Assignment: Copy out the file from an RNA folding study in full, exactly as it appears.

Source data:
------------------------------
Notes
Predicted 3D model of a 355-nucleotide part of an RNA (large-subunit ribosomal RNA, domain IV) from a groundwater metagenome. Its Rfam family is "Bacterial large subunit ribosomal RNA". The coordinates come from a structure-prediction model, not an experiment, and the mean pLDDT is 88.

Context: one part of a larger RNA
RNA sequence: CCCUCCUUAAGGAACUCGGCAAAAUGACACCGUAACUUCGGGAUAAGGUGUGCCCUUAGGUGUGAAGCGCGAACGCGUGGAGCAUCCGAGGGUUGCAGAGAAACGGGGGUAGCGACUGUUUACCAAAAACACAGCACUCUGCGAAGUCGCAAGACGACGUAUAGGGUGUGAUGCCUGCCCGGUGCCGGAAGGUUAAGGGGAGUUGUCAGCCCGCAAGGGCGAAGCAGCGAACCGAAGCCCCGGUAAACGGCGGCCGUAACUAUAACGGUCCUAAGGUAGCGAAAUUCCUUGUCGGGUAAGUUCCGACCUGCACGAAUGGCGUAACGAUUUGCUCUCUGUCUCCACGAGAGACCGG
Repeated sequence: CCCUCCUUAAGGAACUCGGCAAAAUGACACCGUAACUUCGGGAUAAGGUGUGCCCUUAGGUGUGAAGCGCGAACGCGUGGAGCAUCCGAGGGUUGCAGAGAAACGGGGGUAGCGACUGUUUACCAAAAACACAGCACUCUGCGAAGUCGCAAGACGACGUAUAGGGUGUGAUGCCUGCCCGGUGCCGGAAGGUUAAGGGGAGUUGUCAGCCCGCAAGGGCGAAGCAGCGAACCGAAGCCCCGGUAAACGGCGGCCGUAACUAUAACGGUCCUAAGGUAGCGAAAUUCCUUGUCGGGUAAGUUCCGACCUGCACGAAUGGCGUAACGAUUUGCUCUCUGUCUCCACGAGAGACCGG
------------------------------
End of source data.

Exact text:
Notes
Predicted 3D model of a 355-nucleotide part of an RNA (large-subunit ribosomal RNA, domain IV) from a groundwater metagenome. Its Rfam family is "Bacterial large subunit ribosomal RNA". The coordinates come from a structure-prediction model, not an experiment, and the mean pLDDT is 88.

Context: one part of a larger RNA
RNA sequence: CCCUCCUUAAGGAACUCGGCAAAAUGACACCGUAACUUCGGGAUAAGGUGUGCCCUUAGGUGUGAAGCGCGAACGCGUGGAGCAUCCGAGGGUUGCAGAGAAACGGGGGUAGCGACUGUUUACCAAAAACACAGCACUCUGCGAAGUCGCAAGACGACGUAUAGGGUGUGAUGCCUGCCCGGUGCCGGAAGGUUAAGGGGAGUUGUCAGCCCGCAAGGGCGAAGCAGCGAACCGAAGCCCCGGUAAACGGCGGCCGUAACUAUAACGGUCCUAAGGUAGCGAAAUUCCUUGUCGGGUAAGUUCCGACCUGCACGAAUGGCGUAACGAUUUGCUCUCUGUCUCCACGAGAGACCGG
Repeated sequence: CCCUCCUUAAGGAACUCGGCAAAAUGACACCGUAACUUCGGGAUAAGGUGUGCCCUUAGGUGUGAAGCGCGAACGCGUGGAGCAUCCGAGGGUUGCAGAGAAACGGGGGUAGCGACUGUUUACCAAAAACACAGCACUCUGCGAAGUCGCAAGACGACGUAUAGGGUGUGAUGCCUGCCCGGUGCCGGAAGGUUAAGGGGAGUUGUCAGCCCGCAAGGGCGAAGCAGCGAACCGAAGCCCCGGUAAACGGCGGCCGUAACUAUAACGGUCCUAAGGUAGCGAAAUUCCUUGUCGGGUAAGUUCCGACCUGCACGAAUGGCGUAACGAUUUGCUCUCUGUCUCCACGAGAGACCGG